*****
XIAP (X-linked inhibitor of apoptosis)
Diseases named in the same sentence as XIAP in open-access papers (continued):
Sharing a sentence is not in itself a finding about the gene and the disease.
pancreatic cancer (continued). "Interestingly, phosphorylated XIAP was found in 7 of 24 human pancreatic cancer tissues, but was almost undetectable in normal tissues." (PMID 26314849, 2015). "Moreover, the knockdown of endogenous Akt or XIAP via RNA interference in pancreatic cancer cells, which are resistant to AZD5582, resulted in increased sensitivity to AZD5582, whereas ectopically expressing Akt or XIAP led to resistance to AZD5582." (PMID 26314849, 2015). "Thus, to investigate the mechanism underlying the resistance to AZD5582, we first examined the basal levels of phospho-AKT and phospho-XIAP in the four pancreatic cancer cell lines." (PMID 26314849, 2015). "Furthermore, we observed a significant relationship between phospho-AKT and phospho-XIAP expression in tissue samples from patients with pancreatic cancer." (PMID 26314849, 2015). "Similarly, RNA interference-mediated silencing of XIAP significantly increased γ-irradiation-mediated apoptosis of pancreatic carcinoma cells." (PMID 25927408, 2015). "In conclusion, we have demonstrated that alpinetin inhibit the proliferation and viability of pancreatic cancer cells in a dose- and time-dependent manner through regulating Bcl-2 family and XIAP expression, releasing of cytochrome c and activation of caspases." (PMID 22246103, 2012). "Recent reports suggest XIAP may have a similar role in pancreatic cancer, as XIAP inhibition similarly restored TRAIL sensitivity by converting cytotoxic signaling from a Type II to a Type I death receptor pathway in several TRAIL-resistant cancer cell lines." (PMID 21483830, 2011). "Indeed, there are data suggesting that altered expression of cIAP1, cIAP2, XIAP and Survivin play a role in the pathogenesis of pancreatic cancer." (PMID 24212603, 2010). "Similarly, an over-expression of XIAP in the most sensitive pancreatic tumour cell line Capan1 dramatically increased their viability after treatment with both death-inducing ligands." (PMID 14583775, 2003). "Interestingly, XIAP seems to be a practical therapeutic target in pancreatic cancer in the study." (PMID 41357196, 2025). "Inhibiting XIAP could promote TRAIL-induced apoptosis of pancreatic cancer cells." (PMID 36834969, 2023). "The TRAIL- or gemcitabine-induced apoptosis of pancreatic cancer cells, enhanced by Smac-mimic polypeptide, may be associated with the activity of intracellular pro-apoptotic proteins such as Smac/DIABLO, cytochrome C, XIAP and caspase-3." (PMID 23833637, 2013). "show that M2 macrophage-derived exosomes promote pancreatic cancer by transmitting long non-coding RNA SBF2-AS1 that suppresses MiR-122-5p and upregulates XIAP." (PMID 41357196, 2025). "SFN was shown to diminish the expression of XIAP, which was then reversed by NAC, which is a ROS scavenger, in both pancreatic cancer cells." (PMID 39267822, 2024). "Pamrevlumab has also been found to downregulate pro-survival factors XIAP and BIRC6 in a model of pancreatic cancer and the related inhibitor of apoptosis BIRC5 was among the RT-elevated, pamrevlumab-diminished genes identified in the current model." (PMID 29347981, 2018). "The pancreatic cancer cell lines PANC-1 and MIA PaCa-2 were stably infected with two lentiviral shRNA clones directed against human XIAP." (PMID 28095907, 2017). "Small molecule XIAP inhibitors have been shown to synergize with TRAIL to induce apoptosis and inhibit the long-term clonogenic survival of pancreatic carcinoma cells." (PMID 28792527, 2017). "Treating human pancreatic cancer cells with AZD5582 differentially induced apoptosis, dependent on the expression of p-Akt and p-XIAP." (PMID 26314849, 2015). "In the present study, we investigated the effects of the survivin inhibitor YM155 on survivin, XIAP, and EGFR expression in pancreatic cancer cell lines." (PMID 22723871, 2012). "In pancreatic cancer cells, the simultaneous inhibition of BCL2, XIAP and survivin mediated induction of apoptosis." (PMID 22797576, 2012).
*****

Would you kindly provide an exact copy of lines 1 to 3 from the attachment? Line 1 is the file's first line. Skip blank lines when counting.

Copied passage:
XIAP (X-linked inhibitor of apoptosis)
Diseases named in the same sentence as XIAP in open-access papers (continued):
Sharing a sentence is not in itself a finding about the gene and the disease.